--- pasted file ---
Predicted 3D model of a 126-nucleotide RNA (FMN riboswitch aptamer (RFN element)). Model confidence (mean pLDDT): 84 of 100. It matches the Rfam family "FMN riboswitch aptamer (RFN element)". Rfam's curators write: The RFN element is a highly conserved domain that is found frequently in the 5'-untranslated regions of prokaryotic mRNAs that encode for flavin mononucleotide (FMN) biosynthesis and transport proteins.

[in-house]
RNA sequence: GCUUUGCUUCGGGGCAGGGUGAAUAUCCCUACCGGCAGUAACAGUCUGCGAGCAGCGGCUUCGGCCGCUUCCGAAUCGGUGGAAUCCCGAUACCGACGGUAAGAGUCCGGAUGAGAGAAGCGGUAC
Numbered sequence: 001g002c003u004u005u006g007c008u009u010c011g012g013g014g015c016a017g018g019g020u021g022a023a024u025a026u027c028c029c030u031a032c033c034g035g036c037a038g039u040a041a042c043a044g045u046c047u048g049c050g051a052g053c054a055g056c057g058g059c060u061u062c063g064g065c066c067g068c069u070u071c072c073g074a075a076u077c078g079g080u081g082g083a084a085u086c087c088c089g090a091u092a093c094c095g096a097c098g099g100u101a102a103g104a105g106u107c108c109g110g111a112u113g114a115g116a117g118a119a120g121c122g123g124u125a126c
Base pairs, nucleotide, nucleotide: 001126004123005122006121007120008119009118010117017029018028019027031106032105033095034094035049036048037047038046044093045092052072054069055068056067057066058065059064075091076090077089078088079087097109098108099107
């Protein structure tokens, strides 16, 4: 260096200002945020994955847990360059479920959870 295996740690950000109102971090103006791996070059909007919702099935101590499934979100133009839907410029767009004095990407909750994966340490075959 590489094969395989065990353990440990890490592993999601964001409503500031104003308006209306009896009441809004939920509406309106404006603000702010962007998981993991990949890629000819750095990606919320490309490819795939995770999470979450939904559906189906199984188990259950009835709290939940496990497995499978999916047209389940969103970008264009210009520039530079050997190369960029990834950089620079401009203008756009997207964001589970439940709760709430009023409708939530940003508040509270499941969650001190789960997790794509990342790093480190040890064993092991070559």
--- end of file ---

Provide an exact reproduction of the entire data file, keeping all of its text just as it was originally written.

Predicted 3D model of a 126-nucleotide RNA (FMN riboswitch aptamer (RFN element)). Model confidence (mean pLDDT): 84 of 100. It matches the Rfam family "FMN riboswitch aptamer (RFN element)". Rfam's curators write: The RFN element is a highly conserved domain that is found frequently in the 5'-untranslated regions of prokaryotic mRNAs that encode for flavin mononucleotide (FMN) biosynthesis and transport proteins.

[in-house]
RNA sequence: GCUUUGCUUCGGGGCAGGGUGAAUAUCCCUACCGGCAGUAACAGUCUGCGAGCAGCGGCUUCGGCCGCUUCCGAAUCGGUGGAAUCCCGAUACCGACGGUAAGAGUCCGGAUGAGAGAAGCGGUAC
Numbered sequence: 001g002c003u004u005u006g007c008u009u010c011g012g013g014g015c016a017g018g019g020u021g022a023a024u025a026u027c028c029c030u031a032c033c034g035g036c037a038g039u040a041a042c043a044g045u046c047u048g049c050g051a052g053c054a055g056c057g058g059c060u061u062c063g064g065c066c067g068c069u070u071c072c073g074a075a076u077c078g079g080u081g082g083a084a085u086c087c088c089g090a091u092a093c094c095g096a097c098g099g100u101a102a103g104a105g106u107c108c109g110g111a112u113g114a115g116a117g118a119a120g121c122g123g124u125a126c
Base pairs, nucleotide, nucleotide: 001126004123005122006121007120008119009118010117017029018028019027031106032105033095034094035049036048037047038046044093045092052072054069055068056067057066058065059064075091076090077089078088079087097109098108099107
């Protein structure tokens, strides 16, 4: 260096200002945020994955847990360059479920959870 295996740690950000109102971090103006791996070059909007919702099935101590499934979100133009839907410029767009004095990407909750994966340490075959 590489094969395989065990353990440990890490592993999601964001409503500031104003308006209306009896009441809004939920509406309106404006603000702010962007998981993991990949890629000819750095990606919320490309490819795939995770999470979450939904559906189906199984188990259950009835709290939940496990497995499978999916047209389940969103970008264009210009520039530079050997190369960029990834950089620079401009203008756009997207964001589970439940709760709430009023409708939530940003508040509270499941969650001190789960997790794509990342790093480190040890064993092991070559």